Late one afternoon, bordering on early evening, I sat for a few minutes to watch birds.  The day was settling down and the sun, while bright, was low on the horizon.  Pollinators and birds were active as they wrapped up the day.

Spring migration in underway and the pond in my back garden is a draw for weary feathered travelers to rest, bathe, and drink.  I’ve only observed a few migratory birds so far this spring: some Orange-crowned warblers, a few American Goldfinches, one or two Lincoln Sparrows.  Still, one never knows what the garden will offer.

This particular evening, the garden offered up an alien–a little green guy.

Running along the top of the fence, he pause, listened, then dashed under the cover a twining vine.  I lost him for a minute, then he peeked out from the foliage and gave me the stink eye.  This little green fella, this Green AnoleAnolis carolinensis, was out and about and on the hunt.  Afterall, it was dinnertime.

Just after this shot, he darted into the body of the vine.  Shortly afterwards, I saw him smack his mouth in satisfaction, presumably after eating something, or someone:  bee, or moth, or beetle–only the little green anole knows.

He didn’t lick his chops, but he might as well have.

Joining in today with Anna’s Flutter and Hum and her wonderful Wednesday Vignette.  Please pop over for garden, nature, and other musings.


22 thoughts on “Alien

  1. Adorable little guy (gal?). I read somewhere we interpret lizards as kind of “glaring” because they don’t have eyelashes or eyebrows. Which made me laugh, because can you imagine an anole staring at you with one raised brow?

    Happy Wednesday lady!


    • That’s interesting about the no-eyebrow-glaring-look thing. It makes sense though. I can totally imagine one (or most) of them raising their eyebrows at me.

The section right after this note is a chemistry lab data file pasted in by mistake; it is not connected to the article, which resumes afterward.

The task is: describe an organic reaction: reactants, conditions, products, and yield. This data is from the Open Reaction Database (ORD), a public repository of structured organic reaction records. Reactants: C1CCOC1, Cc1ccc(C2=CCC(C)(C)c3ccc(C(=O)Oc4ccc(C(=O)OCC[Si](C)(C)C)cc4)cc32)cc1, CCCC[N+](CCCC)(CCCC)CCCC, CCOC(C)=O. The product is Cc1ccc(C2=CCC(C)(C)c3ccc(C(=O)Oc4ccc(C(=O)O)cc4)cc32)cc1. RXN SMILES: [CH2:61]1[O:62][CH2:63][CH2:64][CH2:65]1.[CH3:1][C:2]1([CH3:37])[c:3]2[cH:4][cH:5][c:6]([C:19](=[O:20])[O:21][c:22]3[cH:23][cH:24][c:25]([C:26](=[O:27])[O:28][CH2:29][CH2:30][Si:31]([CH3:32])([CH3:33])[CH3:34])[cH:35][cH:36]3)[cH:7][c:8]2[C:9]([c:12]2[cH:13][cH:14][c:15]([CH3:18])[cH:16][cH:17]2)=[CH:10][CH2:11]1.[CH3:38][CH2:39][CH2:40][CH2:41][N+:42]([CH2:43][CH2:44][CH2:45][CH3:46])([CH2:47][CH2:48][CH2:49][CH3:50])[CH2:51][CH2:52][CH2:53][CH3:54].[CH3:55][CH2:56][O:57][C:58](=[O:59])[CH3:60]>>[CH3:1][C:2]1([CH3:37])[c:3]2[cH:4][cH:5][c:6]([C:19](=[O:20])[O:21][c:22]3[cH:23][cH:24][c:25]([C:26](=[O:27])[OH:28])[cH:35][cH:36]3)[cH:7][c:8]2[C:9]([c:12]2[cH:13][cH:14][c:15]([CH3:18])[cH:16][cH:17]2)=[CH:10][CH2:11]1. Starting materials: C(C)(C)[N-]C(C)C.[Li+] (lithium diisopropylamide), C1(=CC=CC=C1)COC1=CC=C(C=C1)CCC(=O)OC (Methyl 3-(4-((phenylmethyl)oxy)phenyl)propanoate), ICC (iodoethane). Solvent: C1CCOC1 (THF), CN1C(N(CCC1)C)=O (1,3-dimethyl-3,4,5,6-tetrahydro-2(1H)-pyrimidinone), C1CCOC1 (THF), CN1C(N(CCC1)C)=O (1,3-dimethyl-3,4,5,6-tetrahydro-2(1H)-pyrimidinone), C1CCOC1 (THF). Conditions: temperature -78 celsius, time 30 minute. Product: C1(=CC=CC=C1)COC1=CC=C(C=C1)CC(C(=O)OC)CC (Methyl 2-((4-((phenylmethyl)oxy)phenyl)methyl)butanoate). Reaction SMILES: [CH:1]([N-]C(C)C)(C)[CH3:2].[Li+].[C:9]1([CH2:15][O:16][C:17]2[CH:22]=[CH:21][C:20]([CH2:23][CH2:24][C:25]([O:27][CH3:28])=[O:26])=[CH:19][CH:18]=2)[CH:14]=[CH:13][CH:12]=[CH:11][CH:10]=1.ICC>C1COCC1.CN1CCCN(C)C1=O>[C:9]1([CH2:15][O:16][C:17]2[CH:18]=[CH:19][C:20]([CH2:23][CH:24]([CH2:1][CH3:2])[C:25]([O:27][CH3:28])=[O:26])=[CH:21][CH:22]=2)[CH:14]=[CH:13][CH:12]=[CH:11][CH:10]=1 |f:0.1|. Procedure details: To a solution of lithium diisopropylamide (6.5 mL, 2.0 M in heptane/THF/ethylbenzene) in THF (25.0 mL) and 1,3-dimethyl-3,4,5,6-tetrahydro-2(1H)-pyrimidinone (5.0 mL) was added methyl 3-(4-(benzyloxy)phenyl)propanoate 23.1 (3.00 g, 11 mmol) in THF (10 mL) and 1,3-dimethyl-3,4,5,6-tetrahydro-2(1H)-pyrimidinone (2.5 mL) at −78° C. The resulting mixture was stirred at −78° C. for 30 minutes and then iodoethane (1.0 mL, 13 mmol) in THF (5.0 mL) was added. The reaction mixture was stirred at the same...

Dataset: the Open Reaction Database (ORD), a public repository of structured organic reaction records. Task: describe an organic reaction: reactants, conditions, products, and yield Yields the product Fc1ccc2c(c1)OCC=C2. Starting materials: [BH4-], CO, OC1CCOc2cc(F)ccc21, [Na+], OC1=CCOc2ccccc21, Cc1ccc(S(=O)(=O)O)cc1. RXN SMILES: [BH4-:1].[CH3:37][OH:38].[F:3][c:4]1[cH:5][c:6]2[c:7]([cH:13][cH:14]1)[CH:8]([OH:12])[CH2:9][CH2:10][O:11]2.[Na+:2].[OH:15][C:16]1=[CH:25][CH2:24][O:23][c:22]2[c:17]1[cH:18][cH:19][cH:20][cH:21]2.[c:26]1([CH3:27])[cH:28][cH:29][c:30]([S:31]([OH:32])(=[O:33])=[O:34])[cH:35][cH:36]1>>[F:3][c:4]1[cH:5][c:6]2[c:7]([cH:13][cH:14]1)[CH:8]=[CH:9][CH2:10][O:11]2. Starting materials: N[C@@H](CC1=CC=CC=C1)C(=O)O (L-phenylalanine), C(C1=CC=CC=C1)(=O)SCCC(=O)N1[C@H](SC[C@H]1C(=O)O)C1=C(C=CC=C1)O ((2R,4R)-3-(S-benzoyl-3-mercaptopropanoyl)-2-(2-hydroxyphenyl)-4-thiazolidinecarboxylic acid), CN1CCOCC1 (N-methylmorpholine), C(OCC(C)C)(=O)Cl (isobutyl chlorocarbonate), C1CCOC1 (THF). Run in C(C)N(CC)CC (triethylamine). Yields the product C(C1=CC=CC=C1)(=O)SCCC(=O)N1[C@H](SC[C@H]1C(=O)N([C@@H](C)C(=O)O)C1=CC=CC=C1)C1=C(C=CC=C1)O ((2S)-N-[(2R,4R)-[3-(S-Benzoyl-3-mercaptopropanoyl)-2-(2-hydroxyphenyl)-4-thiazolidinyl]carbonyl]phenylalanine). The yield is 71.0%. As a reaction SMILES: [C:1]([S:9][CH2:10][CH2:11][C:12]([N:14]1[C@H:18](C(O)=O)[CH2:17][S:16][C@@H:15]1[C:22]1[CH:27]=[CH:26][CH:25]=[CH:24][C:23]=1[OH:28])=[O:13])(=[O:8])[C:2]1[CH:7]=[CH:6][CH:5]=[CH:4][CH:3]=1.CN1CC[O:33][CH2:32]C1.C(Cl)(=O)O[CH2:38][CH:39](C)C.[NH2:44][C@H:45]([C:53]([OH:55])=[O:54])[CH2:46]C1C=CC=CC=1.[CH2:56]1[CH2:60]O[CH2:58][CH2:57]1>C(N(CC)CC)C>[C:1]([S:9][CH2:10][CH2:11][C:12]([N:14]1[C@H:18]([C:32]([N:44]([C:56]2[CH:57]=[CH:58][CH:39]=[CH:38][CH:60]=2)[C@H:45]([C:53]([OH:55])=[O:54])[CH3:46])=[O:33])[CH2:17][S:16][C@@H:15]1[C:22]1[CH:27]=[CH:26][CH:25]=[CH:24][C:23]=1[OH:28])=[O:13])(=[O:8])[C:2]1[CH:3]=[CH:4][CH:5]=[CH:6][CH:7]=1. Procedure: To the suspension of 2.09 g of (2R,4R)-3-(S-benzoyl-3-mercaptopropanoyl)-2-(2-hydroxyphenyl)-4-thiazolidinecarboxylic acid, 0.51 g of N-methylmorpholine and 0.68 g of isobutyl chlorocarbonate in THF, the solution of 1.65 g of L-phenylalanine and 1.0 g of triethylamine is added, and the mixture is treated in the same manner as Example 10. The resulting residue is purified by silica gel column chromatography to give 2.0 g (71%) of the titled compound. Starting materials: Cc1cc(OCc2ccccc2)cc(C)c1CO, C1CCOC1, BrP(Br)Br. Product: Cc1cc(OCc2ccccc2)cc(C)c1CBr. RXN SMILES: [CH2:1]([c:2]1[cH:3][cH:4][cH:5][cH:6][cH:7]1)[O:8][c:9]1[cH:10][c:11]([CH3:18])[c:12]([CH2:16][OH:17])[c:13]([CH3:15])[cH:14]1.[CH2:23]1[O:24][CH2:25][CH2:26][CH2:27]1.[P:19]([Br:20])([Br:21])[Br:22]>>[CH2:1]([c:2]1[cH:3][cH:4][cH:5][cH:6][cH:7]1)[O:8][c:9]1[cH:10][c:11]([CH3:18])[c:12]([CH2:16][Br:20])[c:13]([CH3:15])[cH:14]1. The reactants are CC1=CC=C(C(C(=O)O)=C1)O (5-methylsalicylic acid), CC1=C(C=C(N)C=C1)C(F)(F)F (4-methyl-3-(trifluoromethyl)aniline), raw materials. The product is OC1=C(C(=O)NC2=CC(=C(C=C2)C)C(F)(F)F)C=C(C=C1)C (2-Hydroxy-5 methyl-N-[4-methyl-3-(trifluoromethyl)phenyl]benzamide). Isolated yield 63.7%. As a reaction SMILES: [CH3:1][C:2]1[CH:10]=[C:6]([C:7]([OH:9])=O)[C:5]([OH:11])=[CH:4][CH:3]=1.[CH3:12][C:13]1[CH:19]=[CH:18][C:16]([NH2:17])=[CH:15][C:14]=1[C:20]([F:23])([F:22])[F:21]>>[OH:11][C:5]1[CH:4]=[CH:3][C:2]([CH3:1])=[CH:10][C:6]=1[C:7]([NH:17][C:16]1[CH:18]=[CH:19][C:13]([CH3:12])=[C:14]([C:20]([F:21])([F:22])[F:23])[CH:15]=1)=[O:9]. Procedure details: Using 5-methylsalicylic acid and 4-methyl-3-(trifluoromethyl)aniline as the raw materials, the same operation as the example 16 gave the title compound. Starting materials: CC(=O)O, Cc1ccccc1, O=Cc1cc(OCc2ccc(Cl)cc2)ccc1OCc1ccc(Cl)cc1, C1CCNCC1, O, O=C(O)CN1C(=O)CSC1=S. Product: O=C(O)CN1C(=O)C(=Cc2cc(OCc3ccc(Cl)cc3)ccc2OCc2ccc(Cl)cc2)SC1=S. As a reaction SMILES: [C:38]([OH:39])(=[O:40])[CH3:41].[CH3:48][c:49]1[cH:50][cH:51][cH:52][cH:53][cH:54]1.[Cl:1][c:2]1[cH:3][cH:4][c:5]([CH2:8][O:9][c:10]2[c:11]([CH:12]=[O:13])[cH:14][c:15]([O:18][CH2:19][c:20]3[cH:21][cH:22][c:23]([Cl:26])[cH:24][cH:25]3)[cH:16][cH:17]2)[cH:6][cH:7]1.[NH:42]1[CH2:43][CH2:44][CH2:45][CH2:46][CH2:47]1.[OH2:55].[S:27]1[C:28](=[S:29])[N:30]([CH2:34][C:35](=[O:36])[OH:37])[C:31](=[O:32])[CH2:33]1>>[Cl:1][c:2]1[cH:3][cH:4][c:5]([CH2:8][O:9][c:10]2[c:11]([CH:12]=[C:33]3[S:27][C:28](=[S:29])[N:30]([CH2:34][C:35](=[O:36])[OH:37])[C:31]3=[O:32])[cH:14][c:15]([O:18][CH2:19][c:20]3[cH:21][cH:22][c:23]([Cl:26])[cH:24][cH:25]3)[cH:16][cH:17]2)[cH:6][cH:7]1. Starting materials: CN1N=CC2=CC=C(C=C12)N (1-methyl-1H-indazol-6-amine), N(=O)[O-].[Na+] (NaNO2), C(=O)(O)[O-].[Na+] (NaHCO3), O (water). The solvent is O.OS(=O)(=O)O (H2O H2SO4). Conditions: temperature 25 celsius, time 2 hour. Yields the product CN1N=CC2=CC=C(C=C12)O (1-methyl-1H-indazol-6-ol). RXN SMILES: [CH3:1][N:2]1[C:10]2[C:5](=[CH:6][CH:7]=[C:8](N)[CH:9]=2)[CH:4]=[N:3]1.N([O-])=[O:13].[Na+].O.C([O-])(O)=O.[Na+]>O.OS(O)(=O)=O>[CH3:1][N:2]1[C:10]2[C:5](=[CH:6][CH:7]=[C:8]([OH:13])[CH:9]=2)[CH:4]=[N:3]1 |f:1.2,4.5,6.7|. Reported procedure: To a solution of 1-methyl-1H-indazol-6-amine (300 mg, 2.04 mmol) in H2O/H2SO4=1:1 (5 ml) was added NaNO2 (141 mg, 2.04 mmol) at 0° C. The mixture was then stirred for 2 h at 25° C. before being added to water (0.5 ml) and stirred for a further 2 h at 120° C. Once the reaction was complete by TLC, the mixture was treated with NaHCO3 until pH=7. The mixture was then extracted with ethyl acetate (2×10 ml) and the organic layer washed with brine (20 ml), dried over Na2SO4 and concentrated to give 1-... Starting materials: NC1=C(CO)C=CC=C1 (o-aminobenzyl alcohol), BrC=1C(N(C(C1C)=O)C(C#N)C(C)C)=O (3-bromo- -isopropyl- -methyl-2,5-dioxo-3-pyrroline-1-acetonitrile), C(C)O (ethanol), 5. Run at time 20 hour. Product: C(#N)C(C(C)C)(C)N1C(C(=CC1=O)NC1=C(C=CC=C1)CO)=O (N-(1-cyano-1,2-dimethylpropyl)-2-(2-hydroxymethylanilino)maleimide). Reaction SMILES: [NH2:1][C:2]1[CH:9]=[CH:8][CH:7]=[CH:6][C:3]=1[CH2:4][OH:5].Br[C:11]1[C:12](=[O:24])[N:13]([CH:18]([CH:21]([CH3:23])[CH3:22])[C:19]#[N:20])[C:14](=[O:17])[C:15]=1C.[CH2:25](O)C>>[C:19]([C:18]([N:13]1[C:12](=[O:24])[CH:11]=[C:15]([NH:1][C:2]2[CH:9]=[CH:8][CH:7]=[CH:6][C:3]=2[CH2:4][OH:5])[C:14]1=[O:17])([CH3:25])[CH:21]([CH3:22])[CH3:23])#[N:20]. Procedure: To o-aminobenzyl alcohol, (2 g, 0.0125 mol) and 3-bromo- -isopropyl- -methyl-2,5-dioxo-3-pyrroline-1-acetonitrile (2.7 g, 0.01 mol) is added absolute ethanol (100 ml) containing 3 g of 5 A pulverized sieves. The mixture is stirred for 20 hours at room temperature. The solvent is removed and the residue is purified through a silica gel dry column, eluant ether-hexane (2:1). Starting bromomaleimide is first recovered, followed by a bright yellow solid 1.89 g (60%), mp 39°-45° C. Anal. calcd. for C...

2. Aww, what a sweetie! I wish I had lizards in my garden… Maybe if I’m successful with this year’s attempt with frogs, they will come. To my knowledge, the tadpoles I raised last spring didn’t decide to stay in my garden. At least I haven’t heard any of their song, so I assume they moved on. So, I’m giving it another try this spring. Fingers crossed!


    • He or she is cute! I’m sorry you don’t have any lizards. Is your climate just too chilly for them? I hear tree frogs in my garden during spring and early summer at night, but I’ve never seen one–they always pipe down as soon as I walk near by.

      Good luck on attracting frogs, I hope it works.

      Liked by 1 person

  3. I love anoles, and I’m jealous because we don’t have them here in the north. I always enjoy seeing them during trips to Florida and other points south. We’ve had a few migratory birds, but the big rush for us usually happens in early May. Happy spring!


  4. Anole males have a red dewlap beneath their jaw that they can display as a territorial marker or to compete for a female. In our local species the extended dewlap is red and contrasts with the green body.


  5. I’ve seen more green anoles this year than in the recent past. We’ve had such an invasion of the brown that I really feared the days of the green were over. When I was leaving this morning, I counted 17 brown anoles of all sizes — some only two inches long — on a rock wall.

    But I’ve seen the green on my window screens the past couple of weeks — three floors up! — and they’ve been roaming around the bushes at ground level. I’m really happy to see them; they’re cute as can be.


    • Wow–17? That’s amazing. I have a little crew who hang out along the front of my house, hiding/living behind our window shudders and in the attached garden. My cats love to watch them from inside the house: cat on one side of the window/screen, lizard on the other.

      They really are as cute as can be!

      Liked by 1 person

Leave a Reply

Fill in your details below or click an icon to log in: Logo

You are commenting using your account. Log Out /  Change )

Twitter picture

You are commenting using your Twitter account. Log Out /  Change )

Facebook photo

You are commenting using your Facebook account. Log Out /  Change )

Connecting to %s